Roamer@AZ USA | 23 décembre 2013

The 50 amp plug on the travel cord works great. The HPWC also works great. I have used both and find for most people the 50 amp is really all you need. The HPWC is almost over kill unless you drive over 250 daily miles.

I have two blinks in the garage I used with Leafs before the Tesla. I stopped using them pretty quickly after the Tesla's arrived. You have to manually open the charge door from inside the car and when you unplug you have to release the charger cord from the adapter then pull the adapter out manually with only a small surface to grab onto.

The Tesla charge cords are designed to work with the Tesla and are super simple. Push the button on the end of the cord and the charge door pops open. Push the button to unplug and the cord releases with ease. If the car is locked you may have to unlock to release the cord ( I leave auto present handles off because I hate to wake up the car every time I walk by in the garage). Also with the adapter the cord sticks out further from the car increasing the chance of bumping into it walking by the car.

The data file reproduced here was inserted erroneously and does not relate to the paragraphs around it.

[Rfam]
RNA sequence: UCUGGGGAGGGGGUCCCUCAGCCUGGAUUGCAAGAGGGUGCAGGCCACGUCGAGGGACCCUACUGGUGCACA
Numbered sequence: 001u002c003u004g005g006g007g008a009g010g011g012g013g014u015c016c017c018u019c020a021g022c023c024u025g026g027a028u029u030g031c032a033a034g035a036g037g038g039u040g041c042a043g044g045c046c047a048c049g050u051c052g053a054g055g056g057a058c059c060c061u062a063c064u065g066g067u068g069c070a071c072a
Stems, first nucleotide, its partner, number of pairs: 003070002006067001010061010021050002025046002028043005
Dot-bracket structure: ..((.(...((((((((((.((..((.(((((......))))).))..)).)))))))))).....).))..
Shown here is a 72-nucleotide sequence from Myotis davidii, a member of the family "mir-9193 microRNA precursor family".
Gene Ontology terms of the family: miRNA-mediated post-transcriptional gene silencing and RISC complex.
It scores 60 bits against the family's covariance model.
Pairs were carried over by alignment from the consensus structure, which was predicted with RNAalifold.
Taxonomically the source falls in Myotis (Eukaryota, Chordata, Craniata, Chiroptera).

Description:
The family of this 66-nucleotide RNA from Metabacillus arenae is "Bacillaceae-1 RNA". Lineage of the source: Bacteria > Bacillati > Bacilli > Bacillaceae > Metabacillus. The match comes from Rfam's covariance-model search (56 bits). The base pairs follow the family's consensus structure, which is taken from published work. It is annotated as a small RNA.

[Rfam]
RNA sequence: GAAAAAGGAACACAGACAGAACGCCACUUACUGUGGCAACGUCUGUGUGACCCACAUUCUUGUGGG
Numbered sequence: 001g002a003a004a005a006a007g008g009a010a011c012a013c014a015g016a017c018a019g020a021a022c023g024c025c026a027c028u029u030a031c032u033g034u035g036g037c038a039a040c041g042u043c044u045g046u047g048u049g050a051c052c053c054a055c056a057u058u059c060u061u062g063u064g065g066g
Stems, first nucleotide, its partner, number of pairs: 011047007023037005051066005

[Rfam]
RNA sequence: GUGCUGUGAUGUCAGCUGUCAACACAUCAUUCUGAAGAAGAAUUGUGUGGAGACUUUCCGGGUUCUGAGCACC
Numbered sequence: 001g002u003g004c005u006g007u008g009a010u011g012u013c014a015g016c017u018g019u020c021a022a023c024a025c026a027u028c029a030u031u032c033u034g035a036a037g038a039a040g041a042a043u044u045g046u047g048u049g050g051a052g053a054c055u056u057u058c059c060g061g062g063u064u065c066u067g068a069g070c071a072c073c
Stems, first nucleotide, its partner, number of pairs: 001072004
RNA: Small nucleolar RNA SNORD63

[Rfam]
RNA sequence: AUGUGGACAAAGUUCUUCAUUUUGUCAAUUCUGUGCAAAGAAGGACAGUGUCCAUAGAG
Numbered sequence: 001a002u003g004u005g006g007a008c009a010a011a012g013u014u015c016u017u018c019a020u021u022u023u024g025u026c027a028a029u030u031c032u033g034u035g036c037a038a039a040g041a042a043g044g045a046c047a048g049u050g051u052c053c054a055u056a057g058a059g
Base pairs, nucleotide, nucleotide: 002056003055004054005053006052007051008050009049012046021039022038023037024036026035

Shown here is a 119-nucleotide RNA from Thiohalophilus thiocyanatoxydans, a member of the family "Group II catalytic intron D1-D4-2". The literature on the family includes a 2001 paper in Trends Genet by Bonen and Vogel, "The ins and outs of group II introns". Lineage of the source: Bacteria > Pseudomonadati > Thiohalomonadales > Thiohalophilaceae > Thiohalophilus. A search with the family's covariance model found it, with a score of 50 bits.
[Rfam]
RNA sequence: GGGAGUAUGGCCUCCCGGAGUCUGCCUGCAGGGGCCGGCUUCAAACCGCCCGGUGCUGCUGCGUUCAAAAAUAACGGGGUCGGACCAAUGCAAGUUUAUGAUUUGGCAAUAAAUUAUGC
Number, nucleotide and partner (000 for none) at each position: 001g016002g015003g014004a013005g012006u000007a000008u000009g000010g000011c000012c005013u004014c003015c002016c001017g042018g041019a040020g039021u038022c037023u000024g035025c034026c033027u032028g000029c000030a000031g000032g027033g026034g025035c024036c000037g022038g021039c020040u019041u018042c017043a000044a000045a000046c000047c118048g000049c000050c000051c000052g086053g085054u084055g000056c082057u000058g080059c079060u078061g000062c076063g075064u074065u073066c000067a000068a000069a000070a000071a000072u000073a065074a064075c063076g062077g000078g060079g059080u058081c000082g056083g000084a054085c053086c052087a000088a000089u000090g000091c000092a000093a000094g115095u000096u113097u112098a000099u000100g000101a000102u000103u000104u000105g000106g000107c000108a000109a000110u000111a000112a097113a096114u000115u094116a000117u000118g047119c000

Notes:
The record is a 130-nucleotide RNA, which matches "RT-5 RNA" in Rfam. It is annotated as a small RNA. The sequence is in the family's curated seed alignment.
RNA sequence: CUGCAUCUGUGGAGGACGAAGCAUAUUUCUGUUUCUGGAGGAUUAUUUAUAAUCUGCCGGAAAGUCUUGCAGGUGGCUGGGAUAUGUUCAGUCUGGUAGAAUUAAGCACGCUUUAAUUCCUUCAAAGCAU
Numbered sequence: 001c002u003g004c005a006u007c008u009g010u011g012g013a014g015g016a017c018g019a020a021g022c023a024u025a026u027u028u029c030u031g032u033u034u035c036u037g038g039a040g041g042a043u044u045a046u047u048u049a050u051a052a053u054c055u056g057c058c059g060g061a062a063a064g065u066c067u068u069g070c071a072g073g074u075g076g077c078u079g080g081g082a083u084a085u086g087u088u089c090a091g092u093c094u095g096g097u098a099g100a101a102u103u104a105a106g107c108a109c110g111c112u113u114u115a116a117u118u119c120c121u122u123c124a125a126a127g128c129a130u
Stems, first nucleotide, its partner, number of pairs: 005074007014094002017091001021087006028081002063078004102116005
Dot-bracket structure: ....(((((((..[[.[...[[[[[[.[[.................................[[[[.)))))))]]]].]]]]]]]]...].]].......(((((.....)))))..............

With Tesla there is no reason to buy a charger. Total waste of time and money.

Roamer@AZ USA | 23 décembre 2013

My wife and I are both driving our cars in and out of the garage numerous times during the day. We may each plug in and unplug 5 or more times in a given day. We are just in the habit of plugging in every time so we don't forget and the cars always charged to 80%. The Tesla cords make this a two second process.